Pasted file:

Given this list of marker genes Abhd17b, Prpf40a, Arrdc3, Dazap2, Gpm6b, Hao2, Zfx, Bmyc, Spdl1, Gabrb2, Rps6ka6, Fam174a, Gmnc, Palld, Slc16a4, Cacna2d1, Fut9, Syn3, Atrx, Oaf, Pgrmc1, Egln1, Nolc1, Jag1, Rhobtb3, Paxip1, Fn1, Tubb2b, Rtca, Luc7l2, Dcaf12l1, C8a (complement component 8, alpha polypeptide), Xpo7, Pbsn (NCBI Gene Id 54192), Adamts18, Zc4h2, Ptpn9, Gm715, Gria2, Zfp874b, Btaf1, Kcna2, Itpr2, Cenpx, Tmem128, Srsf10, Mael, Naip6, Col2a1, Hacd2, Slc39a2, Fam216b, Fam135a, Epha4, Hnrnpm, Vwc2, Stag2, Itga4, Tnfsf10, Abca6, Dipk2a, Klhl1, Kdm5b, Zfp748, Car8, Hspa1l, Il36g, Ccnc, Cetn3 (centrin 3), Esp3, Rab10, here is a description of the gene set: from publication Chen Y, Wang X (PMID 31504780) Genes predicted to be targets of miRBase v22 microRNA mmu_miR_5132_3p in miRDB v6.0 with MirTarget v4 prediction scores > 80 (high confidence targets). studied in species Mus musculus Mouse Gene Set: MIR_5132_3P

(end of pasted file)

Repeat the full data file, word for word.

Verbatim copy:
Given this list of marker genes Abhd17b, Prpf40a, Arrdc3, Dazap2, Gpm6b, Hao2, Zfx, Bmyc, Spdl1, Gabrb2, Rps6ka6, Fam174a, Gmnc, Palld, Slc16a4, Cacna2d1, Fut9, Syn3, Atrx, Oaf, Pgrmc1, Egln1, Nolc1, Jag1, Rhobtb3, Paxip1, Fn1, Tubb2b, Rtca, Luc7l2, Dcaf12l1, C8a (complement component 8, alpha polypeptide), Xpo7, Pbsn (NCBI Gene Id 54192), Adamts18, Zc4h2, Ptpn9, Gm715, Gria2, Zfp874b, Btaf1, Kcna2, Itpr2, Cenpx, Tmem128, Srsf10, Mael, Naip6, Col2a1, Hacd2, Slc39a2, Fam216b, Fam135a, Epha4, Hnrnpm, Vwc2, Stag2, Itga4, Tnfsf10, Abca6, Dipk2a, Klhl1, Kdm5b, Zfp748, Car8, Hspa1l, Il36g, Ccnc, Cetn3 (centrin 3), Esp3, Rab10, here is a description of the gene set: from publication Chen Y, Wang X (PMID 31504780) Genes predicted to be targets of miRBase v22 microRNA mmu_miR_5132_3p in miRDB v6.0 with MirTarget v4 prediction scores > 80 (high confidence targets). studied in species Mus musculus Mouse Gene Set: MIR_5132_3P